Anti-Abortion Crisis Pregnancy Centers Are Seeking Federal Funds Alongside Planned ParenthoodNewsPolitics
Emboldened by an administration that wants to repeal Roe v. Wade and empower white evangelical extremists at the expense of basically everyone else, some rightwing anti-abortion crisis pregnancy centers are seeking federal funding, Politico reports.
Crisis pregnancy centers deceive vulnerable patients, spreading misinformation about abortion and healthcare under the guise of offering comprehensive family planning services. As Republicans have demonized Planned Parenthood, which offers critical healthcare to mostly low-income patients, and repeatedly targeted it with restrictive legislation, however, anti-abortion clinics are spreading across the country.
Planned Parenthood does not receive direct federal funds; instead, it relies on reimbursements under Medicaid and the Title X family planning program for various medical services. The Hyde Amendment prohibits federal funding of abortions, except in cases of rape, incest, and threat to the mother’s life. Now, Politico reports, anti-abortion clinics are trying to get some of that money.
Donald Trump signed a bill in 2017 that has allowed states to withhold Medicaid and Title X reimbursements from organizations that provide abortions, a move that will be catastrophic to the organizations and the millions of low-income patients who rely on it. In early 2018, the administration announced new rules that would open up Title X to accept applications from “faith-based organizations, as well as organizations that advocate abstinence-only education and ‘natural family planning,’” Jezebel reported in February. Politico notes that the rules, which is being challenged in federal court, “could be finalized in the next month or so.”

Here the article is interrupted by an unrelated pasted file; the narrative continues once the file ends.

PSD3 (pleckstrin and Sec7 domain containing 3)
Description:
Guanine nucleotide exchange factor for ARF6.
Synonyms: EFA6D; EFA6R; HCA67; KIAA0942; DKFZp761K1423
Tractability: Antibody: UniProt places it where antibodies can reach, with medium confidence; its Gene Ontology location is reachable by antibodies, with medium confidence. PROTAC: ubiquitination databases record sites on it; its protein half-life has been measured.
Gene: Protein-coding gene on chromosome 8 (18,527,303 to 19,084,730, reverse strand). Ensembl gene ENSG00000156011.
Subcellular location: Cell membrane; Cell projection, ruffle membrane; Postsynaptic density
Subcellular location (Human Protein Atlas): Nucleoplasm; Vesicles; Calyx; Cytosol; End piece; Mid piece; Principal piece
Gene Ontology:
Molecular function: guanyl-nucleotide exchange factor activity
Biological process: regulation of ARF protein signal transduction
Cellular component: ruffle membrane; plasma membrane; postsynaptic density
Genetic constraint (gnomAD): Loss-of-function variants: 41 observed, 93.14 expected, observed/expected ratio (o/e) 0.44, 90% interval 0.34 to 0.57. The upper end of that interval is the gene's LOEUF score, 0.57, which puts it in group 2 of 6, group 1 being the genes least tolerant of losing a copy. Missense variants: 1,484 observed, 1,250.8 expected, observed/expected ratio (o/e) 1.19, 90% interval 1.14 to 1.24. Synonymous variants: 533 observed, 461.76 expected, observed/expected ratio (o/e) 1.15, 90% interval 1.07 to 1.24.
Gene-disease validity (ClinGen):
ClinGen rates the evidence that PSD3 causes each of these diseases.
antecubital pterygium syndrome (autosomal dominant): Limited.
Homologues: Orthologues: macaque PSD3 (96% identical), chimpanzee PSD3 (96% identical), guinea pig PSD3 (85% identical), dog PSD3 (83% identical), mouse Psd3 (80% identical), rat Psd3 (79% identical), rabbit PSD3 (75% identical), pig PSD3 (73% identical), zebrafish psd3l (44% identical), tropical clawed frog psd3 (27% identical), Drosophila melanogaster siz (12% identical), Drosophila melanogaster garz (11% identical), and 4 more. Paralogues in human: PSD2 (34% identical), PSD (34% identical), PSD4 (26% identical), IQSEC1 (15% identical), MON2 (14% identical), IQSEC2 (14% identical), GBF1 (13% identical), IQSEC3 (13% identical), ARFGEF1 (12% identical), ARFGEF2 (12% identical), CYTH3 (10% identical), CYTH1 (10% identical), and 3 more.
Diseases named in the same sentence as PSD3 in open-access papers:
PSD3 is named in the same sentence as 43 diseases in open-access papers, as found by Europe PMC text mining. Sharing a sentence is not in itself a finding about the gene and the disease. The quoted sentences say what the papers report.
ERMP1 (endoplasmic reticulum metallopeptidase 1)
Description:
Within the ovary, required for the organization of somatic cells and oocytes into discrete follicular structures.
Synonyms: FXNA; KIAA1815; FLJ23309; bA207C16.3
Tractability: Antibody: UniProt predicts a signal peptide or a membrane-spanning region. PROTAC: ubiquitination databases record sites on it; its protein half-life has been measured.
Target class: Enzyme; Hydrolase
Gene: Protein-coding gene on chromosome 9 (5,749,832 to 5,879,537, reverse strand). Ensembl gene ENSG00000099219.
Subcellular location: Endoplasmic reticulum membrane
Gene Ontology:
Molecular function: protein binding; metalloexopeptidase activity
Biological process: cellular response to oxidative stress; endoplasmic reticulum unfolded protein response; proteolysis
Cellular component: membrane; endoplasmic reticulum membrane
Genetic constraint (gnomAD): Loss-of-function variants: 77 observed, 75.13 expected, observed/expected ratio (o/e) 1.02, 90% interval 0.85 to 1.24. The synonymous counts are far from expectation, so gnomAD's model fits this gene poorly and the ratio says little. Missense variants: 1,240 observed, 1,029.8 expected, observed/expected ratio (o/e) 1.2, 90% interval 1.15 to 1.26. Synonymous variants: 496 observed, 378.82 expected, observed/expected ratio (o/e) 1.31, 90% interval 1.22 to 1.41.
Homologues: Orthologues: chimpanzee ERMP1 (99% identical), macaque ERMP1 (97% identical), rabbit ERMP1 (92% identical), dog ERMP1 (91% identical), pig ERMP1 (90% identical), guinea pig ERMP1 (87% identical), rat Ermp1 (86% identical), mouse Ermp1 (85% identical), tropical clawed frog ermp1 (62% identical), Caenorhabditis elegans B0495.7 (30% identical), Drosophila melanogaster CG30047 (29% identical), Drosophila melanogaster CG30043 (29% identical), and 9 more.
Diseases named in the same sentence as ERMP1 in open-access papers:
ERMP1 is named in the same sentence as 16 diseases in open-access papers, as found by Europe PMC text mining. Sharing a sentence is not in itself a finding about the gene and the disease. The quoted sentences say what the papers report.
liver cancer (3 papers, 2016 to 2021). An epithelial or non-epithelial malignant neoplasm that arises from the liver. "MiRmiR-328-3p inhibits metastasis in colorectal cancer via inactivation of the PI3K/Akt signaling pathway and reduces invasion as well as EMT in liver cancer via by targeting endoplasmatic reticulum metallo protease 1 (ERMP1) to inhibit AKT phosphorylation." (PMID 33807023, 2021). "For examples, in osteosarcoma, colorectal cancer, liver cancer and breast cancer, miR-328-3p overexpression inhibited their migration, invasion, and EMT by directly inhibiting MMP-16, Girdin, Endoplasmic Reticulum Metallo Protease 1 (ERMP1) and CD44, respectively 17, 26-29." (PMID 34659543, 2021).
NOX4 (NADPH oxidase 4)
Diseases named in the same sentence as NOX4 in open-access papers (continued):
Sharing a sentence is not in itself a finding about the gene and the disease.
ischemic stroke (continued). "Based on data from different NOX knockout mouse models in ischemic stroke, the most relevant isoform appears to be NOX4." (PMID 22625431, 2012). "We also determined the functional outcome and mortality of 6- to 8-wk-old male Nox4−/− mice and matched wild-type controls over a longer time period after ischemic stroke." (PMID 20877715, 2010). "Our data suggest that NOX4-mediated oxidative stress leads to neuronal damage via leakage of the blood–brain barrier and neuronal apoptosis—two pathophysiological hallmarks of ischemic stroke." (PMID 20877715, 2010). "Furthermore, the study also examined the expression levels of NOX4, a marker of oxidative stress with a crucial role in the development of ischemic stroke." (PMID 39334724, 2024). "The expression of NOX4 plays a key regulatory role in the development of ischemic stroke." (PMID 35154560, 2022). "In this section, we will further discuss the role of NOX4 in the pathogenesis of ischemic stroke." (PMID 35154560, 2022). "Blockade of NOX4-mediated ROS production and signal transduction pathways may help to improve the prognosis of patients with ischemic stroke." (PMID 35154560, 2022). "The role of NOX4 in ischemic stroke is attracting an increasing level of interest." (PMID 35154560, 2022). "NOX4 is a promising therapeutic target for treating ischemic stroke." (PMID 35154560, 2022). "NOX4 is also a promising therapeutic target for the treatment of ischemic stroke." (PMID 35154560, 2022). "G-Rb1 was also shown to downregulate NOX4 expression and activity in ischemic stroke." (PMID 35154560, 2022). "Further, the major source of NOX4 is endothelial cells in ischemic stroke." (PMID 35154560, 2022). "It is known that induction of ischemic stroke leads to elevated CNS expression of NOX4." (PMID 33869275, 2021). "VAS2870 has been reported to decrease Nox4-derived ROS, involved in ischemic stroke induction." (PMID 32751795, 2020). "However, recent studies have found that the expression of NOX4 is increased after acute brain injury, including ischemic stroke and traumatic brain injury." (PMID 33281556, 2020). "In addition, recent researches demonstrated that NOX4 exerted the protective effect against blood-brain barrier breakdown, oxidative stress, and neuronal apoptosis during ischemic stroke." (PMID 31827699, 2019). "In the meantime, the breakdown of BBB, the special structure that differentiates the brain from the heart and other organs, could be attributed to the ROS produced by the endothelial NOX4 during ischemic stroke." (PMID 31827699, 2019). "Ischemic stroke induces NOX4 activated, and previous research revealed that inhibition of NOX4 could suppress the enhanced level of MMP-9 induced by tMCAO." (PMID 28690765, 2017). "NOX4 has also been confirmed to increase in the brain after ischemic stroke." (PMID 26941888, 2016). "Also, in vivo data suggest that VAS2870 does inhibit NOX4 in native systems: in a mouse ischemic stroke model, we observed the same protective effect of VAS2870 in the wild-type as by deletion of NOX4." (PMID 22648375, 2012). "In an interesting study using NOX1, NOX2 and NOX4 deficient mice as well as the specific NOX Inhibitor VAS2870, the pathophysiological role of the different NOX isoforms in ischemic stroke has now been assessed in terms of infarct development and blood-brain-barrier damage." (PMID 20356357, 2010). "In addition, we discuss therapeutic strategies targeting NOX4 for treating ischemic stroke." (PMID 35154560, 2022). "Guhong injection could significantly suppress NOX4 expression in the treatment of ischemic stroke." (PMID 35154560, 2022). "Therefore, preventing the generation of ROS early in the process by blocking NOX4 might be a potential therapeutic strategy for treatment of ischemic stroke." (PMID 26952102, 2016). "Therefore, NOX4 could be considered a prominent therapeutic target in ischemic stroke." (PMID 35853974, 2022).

One such anti-abortion clinic, the Obria Group, offers what CEO Kathleen Bravo described to Politico as a “holistic” alternative to Planned Parenthood. The group was denied funding because Title X requires health clinics to offer hormonal birth control, so Eaton plans to partner with a provider that offers birth control and reapply:
“I didn’t recreate the wheel,” said Kathleen Eaton Bravo, the CEO of the Obria Group, a nonprofit chain of clinics that’s now expanding beyond the West Coast. The chain has been adding medical services as part of its long-term vision — one that also lets it bill insurers and qualify for government funds. “I’m using Planned Parenthood’s model, and it’s working.”
Scrapping the quotes from Scripture displayed on their walls, some pregnancy crisis centers are becoming licensed clinics by adding health services like prenatal care, sexually transmitted disease testing or treatment, and “natural family planning” or fertility awareness — though not FDA-approved contraceptives like birth control pills or condoms, and certainly not abortions or abortion counseling.
Politico reports that, while anti-abortion facilities have not received reimbursements from Title X yet, “that could change under the administration policy now being finalized.”